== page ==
Posted on

Location and what to consider

Location, Location, Location!

There are many things to think about when finding a location for your bees. lets take a look.

  • If you live in a city or a neighborhood with restrictions you will need to check to see if your honey bees are even allowed. More and more city’s are allowing bees, but there are many still that don’t or they have limits. It’s your responsibility to know these before bringing in your bees.  Ideally, the closer you can have them to where you live the more successful you will be and the more you will enjoy it.  But that’s not always possible.
  • Someone else property? Always negotiate a head of time what you will give the owner in exchange for putting your bees on their property.  Be up front, if its a couple hives maybe a jar or two of honey. remember though that first year hives will not have extra honey.  I have heard story’s of the land owner wanting 10, then 50 jars and the final year they wanted 100 jars.  the beekeeper was doing all the work, paying for the jars and bottling.  (she removed the hives at this point). I have an agreement where I will teach the land owner how to become a beekeeper herself. That means taking a lot more time then just running out and dropping another super on a few hives. What would take 10 minutes to do turns into 1 or 2 hours.  A lot of it is just conversation and good P.R., but its part of being a good mentor also.  Let them ask questions and answer to the best of your ability. (I never run out of things to talk about when asked about honey bees.)
  • Never put your bees where another beekeeper already has bees. Find your own place. Two reasons: stop the spread of diseases. You can not check his hives and he cant check yours. What if AFB was in one of his hives, you would never know till you had to burn everything. and second, an area of land will only support so many hives. Placing more hives where the other beekeeper already has many just means your bees will not collect enough nectar or pollen and will make very little if any extra honey.
  • Make sure you have access to the bees. Do you need to call the land owner every time you go check your bees?Ideally you want year round access. A second location I work with is a queen rearing yard. It’s behind locked gates. Make sure you have a key in case of an emergency. And when talking access, how far from your truck will you have to carry full boxes of honey?  Make sure you can drive close enough that you can get equipment in and out easy. Is the road solid? what if it rains? You don’t want to carry 60 lb buckets or supers of honey up muddy roads.
  • A lot of land owners will offer you locations they don’t use such as next to a creek.  Beware of flooding.  your bees need water but a fast heavy rain will destroy hives and sweep them away.
  • A sunny location facing south is best. Get the hives up off the ground.  A few pallets or cement blocks work well. Don’t go to high or you will have a hard time getting heavy supers of honey off if you go above your head.
  • Don’t face bees onto the main walk way.  The hive entrance will get very, very busy with thousands of bees on their way out looking for flowers. Know in your heart that your dogs and children will sooner or later learn the hard way that bees can sting. Don’t place the hives where the kids play. Let them learn the joy of honey bees with a bee suit of there own.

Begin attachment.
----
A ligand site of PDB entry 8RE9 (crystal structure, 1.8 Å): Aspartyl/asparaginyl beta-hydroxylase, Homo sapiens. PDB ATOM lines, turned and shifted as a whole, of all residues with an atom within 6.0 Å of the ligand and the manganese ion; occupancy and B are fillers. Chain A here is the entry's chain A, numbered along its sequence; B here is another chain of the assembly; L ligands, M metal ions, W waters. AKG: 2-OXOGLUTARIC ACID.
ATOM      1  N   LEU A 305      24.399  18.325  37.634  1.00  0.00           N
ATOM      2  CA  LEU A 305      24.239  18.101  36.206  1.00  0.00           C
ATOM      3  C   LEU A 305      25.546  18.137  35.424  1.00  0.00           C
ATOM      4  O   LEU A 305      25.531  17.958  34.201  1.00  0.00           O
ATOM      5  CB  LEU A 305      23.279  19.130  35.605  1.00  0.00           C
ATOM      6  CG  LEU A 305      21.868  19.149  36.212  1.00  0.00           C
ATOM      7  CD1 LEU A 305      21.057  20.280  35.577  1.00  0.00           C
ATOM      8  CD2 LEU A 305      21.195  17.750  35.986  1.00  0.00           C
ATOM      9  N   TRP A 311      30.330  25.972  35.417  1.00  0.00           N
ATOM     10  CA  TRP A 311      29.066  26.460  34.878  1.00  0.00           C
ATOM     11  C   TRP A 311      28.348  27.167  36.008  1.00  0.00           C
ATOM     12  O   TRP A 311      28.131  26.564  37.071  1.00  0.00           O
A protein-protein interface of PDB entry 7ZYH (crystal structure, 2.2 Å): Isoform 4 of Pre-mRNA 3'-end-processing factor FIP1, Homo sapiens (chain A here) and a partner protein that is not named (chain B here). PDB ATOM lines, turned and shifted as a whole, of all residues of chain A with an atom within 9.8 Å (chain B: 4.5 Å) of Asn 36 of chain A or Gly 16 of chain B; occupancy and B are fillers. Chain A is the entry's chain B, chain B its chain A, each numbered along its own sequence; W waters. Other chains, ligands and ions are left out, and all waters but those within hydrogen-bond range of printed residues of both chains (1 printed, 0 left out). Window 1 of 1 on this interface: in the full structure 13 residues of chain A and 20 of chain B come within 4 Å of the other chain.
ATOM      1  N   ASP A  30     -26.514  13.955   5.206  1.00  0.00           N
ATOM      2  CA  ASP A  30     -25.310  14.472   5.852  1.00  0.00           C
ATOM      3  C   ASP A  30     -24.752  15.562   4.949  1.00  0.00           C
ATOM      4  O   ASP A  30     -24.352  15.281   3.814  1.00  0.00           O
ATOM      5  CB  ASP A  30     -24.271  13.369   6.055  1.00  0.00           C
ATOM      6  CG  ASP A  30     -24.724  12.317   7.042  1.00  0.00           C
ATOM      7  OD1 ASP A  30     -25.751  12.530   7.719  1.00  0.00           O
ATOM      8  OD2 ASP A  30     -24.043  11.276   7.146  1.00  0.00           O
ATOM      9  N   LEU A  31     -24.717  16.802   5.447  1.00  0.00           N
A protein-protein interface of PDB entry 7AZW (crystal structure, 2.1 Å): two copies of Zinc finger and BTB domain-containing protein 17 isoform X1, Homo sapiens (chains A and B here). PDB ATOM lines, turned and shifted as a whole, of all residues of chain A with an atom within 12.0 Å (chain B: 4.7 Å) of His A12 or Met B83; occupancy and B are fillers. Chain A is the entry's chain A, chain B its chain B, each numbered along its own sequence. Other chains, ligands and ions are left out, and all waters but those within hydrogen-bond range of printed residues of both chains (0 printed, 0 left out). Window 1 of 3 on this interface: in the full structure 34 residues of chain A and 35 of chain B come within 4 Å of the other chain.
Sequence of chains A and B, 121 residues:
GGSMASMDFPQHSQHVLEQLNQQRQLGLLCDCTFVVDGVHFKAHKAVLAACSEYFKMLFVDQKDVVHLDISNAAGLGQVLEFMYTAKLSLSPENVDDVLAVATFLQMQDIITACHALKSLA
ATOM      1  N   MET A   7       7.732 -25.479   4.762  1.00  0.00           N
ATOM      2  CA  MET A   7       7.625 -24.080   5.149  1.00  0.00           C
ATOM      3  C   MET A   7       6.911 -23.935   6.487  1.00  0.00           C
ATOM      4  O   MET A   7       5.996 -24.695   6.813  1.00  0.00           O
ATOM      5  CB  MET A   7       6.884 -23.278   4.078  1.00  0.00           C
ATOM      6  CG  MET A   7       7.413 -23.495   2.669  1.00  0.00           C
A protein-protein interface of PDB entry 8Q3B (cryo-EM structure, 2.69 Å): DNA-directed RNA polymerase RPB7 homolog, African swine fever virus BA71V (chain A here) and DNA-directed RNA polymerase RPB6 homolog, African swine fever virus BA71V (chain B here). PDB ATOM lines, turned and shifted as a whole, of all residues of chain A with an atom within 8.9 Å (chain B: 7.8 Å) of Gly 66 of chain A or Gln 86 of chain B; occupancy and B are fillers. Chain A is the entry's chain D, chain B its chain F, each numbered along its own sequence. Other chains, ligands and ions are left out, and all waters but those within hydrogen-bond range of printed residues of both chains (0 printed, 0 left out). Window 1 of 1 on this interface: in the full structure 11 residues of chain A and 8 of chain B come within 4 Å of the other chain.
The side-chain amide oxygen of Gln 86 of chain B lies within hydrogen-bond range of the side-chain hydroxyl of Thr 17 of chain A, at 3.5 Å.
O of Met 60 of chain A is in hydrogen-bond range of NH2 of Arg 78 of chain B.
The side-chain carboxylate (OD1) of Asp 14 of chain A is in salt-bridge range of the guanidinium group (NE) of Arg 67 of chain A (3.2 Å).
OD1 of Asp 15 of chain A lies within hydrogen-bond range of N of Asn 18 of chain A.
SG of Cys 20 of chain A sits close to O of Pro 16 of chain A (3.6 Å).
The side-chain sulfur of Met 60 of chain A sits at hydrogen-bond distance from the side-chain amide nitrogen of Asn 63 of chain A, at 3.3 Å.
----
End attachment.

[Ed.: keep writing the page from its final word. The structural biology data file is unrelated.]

The honey bees are quite adaptive and hopefully will enjoy the hive you have provided them. Rarely is a location “ideal” so work with what you have, and have fun.

Posted on

Successful Wintering

Successful Wintering

Three things needed for successful Wintering

As I have said before; "There are many things to learn and to know about when it comes to honey bees." These three tips will help insure you have a successful wintering.  Are you ready? 

This all starts with Fall Care.

  1. HAVING YOUNG BEES, and plenty of them when you go into winter. During the summer worker bees will work themselves to death in about 6 to 8 weeks.  Where as your winter bees will need to live for many many months during the coldest part of the year.  To do this the bees going into winter need to be young bees being raised in September and early October.  As the days get shorter and the flowers die back, the queen will slow or even stop her egg laying by November and December. Warmer areas might see a small amount of brood rearing continue, but not here in the mid-west.  To make sure you have young bees, you will need to make sure you have a good laying queen, honey stores, and pollen stores.
  2. If you find a lack of pollen or honey then it's TIME TO START FEEDING for successful wintering of your hive. You can feed a 1 part sugar to 1 part water mix if you are light on honey.  You can also make up for lack of pollen by feeding pollen substitutes such as AP23 pollen substitute.  Without good food stores no colony can build up for the winter, let alone make it till spring blooming season. A good strong colony will need about 80 lbs of honey to carry it till spring. About 30 lbs will be used just to get it past winter, and the rest will be needed when brood rearing starts again in January or February well before any flowers will be blooming. A caution about pollen patties.  Feed small amount that the bees can use in about a week before adding more.  In the past beekeepers would lay large patty's across the entire top of the frames, these are breeding grounds and food sources for the small hive beetles larva. Only feed small amounts at a time.
  3. And last, WINTER PROTECTION. This last class falls into a couple parts. Windbreaks/wraps and proper ventilation. If your hives are exposed to strong piercing winter winds then its a good idea to place a few straw bales to the north and west side to cut down on direct winds or snow.
    Two bee hives wrapped
    Bee Hives Wrapped for Winter Protection

    Wrapping the hives can add another layer of protection if you think you will need it. A good strong colony should be able to keep itself warm during most winters. One thing they can not protect against is moister in the hive. Ventilation in the fall while the bees are curing nectar into honey is essential.  At the same time we are wanting good ventilation for successful wintering we are also reducing the entrance to help keep out mice. A screened bottom board used for IPM is useful for improved ventilation.  Now is a good time to check that your hive is tilted slightly forward also. This helps any moister that collects on the inner cover run to the front of the board. We do not want moister dripping on the cluster of bees when its freezing outside.